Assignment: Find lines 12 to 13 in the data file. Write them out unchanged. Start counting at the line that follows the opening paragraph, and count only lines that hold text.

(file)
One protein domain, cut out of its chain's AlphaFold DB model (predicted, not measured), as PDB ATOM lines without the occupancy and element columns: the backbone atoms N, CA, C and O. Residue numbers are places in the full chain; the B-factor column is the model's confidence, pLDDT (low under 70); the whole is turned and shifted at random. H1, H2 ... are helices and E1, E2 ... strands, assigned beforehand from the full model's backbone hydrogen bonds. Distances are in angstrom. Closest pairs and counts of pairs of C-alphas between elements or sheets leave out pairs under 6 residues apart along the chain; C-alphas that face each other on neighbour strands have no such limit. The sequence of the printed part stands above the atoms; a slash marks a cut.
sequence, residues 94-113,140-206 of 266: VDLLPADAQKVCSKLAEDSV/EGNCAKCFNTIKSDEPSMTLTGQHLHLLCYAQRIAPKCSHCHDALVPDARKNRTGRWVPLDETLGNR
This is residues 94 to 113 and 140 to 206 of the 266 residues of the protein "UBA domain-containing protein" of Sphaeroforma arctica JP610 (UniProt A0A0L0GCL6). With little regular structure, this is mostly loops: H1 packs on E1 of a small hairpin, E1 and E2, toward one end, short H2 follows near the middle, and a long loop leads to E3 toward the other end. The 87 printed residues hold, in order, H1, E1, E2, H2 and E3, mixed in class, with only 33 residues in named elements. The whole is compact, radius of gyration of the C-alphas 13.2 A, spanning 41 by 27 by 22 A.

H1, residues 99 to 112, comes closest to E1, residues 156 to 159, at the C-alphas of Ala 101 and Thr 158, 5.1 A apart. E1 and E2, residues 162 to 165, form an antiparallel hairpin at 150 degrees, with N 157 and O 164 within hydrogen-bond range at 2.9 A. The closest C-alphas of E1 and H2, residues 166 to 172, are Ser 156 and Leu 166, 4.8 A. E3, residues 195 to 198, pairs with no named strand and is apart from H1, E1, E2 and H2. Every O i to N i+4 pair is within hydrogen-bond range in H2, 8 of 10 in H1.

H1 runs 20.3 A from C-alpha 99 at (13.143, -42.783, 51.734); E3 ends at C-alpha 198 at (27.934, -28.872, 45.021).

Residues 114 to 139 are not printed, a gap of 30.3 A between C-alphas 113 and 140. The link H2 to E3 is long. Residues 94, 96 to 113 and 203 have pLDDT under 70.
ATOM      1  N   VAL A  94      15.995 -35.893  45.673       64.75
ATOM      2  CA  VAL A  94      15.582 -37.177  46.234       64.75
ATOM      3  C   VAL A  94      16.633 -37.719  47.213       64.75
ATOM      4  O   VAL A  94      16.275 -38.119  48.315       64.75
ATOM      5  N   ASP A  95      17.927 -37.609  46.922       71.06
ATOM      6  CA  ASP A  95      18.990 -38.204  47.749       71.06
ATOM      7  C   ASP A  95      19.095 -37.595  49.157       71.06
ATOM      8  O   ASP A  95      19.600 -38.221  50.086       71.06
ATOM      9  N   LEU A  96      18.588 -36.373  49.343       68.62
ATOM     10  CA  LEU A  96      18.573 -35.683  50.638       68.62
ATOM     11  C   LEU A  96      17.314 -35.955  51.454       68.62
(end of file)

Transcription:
ATOM      7  C   ASP A  95      19.095 -37.595  49.157       71.06
ATOM      8  O   ASP A  95      19.600 -38.221  50.086       71.06